Musings & Thoughts for Tuesday, January 17, 2023, or: Some (Superficial) Observations About ‘Operation Downfall’ and a Brief Life Update

Hi, there, Dear Reader. It’s early afternoon here in Lithia, Florida, on Tuesday, January 17, 2023. Although the cold snap that has held the Tampa Bay area in a vise grip throughout the long Martin Luther King, Jr. Birthday weekend is easing off and the temperature is 70°F/21°C, I am still having trouble coping with the chilly weather and that annoying cold that’s keeping me under the weather.

I was hoping, of course, to write the long-planned review of Code-Name Downfall: The Secret Plan to Invade Japan – and Why Truman Dropped the Bomb, a 1995 non-fiction book by Thomas B. Allen and Norman Polmar.

Map showing the outlines of Operation Olympic, scheduled to begin on X-Day, November 1, 1945

Operation Downfall, which would have consisted of two separate suboperations (Operation Olympic, the invasion of southern Kyushu, scheduled to begin on November 1, 1945; and Operation Coronet, the invasion of Honshu, tentatively scheduled for March 1, 1946) was going to be the final war-winning campaign in the Pacific Theater in World War II.

Operation Coronet would have been the largest amphibious operation ever mounted, and it was intended as the final campaign of WWII.

Even as the Manhattan Engineering Project strove to design and build the world’s first nuclear weapons, the U.S. Joint Chiefs of Staff created a Joint War Planning Committee (JWPC) to plan a conventional invasion of the Japanese Home Islands – a daunting prospect in 1943, partly because America’s Orange war plan (the contingency plan in case war broke out between the U.S. and Japan) favored either a naval blockade or an air campaign that would force the enemy to sue for peace, and partly because Japan had never been successfully invaded by an outside nation.

(C) 1995 Simon & Schuster

As pointed out in the three books that I have about this fascinating aspect of the end of World War II, the most senior commanders of the American military establishment were not pinning all of their hopes on the scientists, engineers, and explosives experts working on the Manhattan Project; in 1943, when the JWPC began preliminary planning for Downfall, no one was sure if the bomb would be ready by the time Germany was defeated, or even if the damned thing would work as designed.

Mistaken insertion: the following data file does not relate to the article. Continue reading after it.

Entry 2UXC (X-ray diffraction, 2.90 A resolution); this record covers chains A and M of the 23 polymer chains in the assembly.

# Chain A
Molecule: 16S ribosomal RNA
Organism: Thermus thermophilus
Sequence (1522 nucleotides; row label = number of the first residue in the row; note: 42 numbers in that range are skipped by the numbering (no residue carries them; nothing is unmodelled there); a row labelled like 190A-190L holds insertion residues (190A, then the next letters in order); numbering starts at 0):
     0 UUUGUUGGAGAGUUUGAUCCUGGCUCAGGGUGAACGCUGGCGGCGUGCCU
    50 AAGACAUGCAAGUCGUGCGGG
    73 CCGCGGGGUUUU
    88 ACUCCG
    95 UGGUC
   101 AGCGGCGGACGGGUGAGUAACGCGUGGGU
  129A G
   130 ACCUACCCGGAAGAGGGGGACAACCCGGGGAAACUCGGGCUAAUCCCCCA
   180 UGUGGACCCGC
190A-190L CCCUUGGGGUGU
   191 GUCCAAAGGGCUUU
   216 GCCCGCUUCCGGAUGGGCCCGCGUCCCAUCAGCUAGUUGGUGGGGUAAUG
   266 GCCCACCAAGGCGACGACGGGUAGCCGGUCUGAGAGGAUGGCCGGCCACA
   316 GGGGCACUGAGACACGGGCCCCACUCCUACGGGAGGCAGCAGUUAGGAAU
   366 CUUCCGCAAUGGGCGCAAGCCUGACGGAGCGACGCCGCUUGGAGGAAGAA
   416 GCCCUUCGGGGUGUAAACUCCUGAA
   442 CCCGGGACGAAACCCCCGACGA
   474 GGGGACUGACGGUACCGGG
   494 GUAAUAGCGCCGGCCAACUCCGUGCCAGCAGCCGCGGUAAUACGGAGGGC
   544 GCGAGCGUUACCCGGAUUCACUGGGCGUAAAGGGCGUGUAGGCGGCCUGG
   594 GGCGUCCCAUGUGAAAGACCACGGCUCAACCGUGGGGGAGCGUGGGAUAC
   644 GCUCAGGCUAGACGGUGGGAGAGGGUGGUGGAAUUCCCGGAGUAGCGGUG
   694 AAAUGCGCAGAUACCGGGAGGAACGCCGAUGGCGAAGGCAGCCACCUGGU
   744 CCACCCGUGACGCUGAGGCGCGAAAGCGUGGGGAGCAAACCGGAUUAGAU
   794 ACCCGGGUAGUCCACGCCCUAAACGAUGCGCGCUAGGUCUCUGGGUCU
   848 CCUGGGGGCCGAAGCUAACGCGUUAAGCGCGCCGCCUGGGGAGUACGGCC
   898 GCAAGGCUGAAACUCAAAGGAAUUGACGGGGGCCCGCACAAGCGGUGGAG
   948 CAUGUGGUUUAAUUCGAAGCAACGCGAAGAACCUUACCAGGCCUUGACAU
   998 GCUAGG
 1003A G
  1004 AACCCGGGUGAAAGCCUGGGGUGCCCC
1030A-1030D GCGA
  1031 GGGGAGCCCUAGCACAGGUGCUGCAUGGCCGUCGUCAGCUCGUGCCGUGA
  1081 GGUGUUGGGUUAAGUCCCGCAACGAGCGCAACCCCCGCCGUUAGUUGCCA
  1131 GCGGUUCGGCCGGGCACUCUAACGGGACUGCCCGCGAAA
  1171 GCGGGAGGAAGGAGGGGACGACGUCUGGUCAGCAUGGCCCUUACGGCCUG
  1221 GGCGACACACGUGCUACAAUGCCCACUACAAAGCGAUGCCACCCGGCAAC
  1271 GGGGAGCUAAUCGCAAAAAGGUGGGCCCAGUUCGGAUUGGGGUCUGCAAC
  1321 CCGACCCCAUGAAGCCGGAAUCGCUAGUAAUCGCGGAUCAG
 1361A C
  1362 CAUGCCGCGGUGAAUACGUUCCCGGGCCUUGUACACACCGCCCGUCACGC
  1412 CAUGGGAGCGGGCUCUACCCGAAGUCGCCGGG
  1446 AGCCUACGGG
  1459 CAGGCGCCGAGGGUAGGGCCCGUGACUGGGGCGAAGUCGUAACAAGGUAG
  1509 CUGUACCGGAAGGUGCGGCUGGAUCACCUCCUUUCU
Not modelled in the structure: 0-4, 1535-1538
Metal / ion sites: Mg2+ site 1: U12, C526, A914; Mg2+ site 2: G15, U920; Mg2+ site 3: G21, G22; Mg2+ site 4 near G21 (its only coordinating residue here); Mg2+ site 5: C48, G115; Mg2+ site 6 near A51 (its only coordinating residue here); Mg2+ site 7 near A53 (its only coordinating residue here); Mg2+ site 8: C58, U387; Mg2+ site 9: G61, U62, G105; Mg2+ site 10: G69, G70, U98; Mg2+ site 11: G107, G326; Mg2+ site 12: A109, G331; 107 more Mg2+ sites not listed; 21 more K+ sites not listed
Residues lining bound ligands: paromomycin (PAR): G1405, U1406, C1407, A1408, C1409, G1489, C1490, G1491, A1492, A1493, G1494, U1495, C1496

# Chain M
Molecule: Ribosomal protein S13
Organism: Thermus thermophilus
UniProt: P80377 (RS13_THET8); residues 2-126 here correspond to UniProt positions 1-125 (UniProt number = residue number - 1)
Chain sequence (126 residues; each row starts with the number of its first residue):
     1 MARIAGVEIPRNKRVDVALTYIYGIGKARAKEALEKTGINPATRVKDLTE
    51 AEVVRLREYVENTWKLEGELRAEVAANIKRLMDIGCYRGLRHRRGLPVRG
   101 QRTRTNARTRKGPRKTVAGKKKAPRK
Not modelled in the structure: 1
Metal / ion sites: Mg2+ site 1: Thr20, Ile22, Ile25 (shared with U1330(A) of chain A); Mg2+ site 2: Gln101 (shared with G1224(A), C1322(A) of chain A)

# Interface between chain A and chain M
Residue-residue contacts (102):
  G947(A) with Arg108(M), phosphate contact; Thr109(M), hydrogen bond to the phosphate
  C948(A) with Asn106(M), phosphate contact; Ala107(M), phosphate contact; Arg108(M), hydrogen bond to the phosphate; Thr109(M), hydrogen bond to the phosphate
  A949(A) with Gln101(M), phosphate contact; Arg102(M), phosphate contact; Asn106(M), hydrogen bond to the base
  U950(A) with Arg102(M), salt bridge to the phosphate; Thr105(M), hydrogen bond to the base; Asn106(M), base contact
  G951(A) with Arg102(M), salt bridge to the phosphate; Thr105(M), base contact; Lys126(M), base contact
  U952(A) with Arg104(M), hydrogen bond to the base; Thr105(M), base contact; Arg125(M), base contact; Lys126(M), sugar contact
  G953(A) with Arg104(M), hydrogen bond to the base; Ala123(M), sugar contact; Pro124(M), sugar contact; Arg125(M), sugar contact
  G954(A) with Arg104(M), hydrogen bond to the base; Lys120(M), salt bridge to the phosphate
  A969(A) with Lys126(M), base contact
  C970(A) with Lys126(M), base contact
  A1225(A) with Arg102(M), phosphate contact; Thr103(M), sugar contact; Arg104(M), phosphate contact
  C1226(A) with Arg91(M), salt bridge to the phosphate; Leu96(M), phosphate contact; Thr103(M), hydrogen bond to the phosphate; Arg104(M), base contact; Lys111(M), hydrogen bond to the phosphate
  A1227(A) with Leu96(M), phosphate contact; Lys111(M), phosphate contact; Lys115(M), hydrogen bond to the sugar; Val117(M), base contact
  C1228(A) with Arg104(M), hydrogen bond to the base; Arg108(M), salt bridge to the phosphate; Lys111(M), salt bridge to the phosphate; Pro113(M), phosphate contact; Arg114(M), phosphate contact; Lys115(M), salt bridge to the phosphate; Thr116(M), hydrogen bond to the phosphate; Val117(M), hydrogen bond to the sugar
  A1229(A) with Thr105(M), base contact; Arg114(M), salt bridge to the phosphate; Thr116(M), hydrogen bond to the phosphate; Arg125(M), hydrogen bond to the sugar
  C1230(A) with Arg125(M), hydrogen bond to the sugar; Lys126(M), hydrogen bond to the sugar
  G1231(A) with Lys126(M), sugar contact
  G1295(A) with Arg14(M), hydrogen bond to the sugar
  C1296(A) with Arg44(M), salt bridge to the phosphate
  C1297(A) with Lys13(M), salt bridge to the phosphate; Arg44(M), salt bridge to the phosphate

And because the Allies, mostly instigated by President Franklin D. Roosevelt, insisted that the only terms they’d accept from the Axis (Nazi Germany, Fascist Italy, and Imperial Japan) were unconditional surrender, the one sure way to defeat Japan was to land a large, mostly American force on the Home Islands, and occupy Tokyo, thereby ensuring that the Japanese people would know they had been defeated on their own soil.

I am not going to get more into this topic, as I’m a bit tired and not exactly at my best. Suffice it to say that if Downfall had somehow been necessary, either one of its two components – Olympic and Coronet – would have dwarfed the Normandy landings in both scale and complexity. And even though critics of President Harry S. Truman’s decision to drop the bomb on Japan in August of 1945 say otherwise, an invasion of Japan would have been catastrophic for both Japan and the United States in terms of lives lost, including among the warriors on both sides and Japan’s civilian population.

Those critics, many of whom are liberals who were born after World War II, don’t understand that while the use of atomic bombs on Hiroshima and Nagasaki caused lots of destruction and killed many people, the quicker ending of the war – without the U.S. resorting to Downfall – spared many millions more lives – on both sides.

As I said earlier, I was hoping to write the review of Code-Name Downfall: The Secret Plan to Invade Japan – and Why Truman Dropped the Bomb; I’ve obviously been thinking about the topic, and I think I can do it – but only when I’m not distracted by the symptoms of a minor but still annoying cold.

My plan for the rest of the day is to try and relax for a while. If I didn’t feel so icky I would go out for a walk, but even though it’s not bitterly cold outside, my colds have a tendency to worsen in wintertime, even down here in the subtropics. I guess I’ll either watch something on TV or read for a while – I need to stop sitting at my desk all day in front of a computer – and since I do have lots of movies, TV shows, and books here, at least I can entertain myself that way.

Until next time, Dear Reader, stay safe, healthy, and warm, and I’ll catch you on the sunny side of things.  


Published by Alex Diaz-Granados

Alex Diaz-Granados (1963- ) began writing movie reviews as a staff writer and Entertainment Editor for his high school newspaper in the early 1980s and was the Diversions editor for Miami-Dade Community College, South Campus' student newspaper for one semester. Using his experiences in those publications, Alex has been raving and ranting about the movies online since 2003 at various web sites, including Amazon, Ciao and Epinions. In addition to writing reviews, Alex has written or co-written three films ("A Simple Ad," "Clown 345," and "Ronnie and the Pursuit of the Elusive Bliss") for actor-director Juan Carlos Hernandez. You can find his reviews and essays on his blogs, A Certain Point of View and A Certain Point of View, Too.

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